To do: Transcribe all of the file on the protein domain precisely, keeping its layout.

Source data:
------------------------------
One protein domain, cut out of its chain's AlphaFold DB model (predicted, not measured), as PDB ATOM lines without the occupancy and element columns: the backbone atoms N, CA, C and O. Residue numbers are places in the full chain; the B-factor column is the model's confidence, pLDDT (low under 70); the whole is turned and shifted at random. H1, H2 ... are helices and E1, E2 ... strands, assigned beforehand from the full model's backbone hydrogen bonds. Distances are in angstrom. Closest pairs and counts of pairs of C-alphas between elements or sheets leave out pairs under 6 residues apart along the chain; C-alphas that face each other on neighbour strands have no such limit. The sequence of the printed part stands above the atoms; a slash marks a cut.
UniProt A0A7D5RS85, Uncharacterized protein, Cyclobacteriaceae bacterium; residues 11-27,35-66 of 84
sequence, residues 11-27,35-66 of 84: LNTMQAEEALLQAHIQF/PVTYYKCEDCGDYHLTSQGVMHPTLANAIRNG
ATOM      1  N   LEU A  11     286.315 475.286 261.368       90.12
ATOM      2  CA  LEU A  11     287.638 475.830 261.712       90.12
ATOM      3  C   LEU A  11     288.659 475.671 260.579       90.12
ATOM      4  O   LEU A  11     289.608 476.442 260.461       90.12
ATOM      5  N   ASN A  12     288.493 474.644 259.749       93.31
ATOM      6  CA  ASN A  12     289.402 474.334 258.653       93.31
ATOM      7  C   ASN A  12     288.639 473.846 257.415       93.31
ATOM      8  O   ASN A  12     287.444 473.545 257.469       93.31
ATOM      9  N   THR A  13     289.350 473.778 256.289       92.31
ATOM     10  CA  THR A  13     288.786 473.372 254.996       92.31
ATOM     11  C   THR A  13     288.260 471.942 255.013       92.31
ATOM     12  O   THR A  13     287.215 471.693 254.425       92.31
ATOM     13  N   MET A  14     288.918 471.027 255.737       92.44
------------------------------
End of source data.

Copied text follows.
One protein domain, cut out of its chain's AlphaFold DB model (predicted, not measured), as PDB ATOM lines without the occupancy and element columns: the backbone atoms N, CA, C and O. Residue numbers are places in the full chain; the B-factor column is the model's confidence, pLDDT (low under 70); the whole is turned and shifted at random. H1, H2 ... are helices and E1, E2 ... strands, assigned beforehand from the full model's backbone hydrogen bonds. Distances are in angstrom. Closest pairs and counts of pairs of C-alphas between elements or sheets leave out pairs under 6 residues apart along the chain; C-alphas that face each other on neighbour strands have no such limit. The sequence of the printed part stands above the atoms; a slash marks a cut.
UniProt A0A7D5RS85, Uncharacterized protein, Cyclobacteriaceae bacterium; residues 11-27,35-66 of 84
sequence, residues 11-27,35-66 of 84: LNTMQAEEALLQAHIQF/PVTYYKCEDCGDYHLTSQGVMHPTLANAIRNG
ATOM      1  N   LEU A  11     286.315 475.286 261.368       90.12
ATOM      2  CA  LEU A  11     287.638 475.830 261.712       90.12
ATOM      3  C   LEU A  11     288.659 475.671 260.579       90.12
ATOM      4  O   LEU A  11     289.608 476.442 260.461       90.12
ATOM      5  N   ASN A  12     288.493 474.644 259.749       93.31
ATOM      6  CA  ASN A  12     289.402 474.334 258.653       93.31
ATOM      7  C   ASN A  12     288.639 473.846 257.415       93.31
ATOM      8  O   ASN A  12     287.444 473.545 257.469       93.31
ATOM      9  N   THR A  13     289.350 473.778 256.289       92.31
ATOM     10  CA  THR A  13     288.786 473.372 254.996       92.31
ATOM     11  C   THR A  13     288.260 471.942 255.013       92.31
ATOM     12  O   THR A  13     287.215 471.693 254.425       92.31
ATOM     13  N   MET A  14     288.918 471.027 255.737       92.44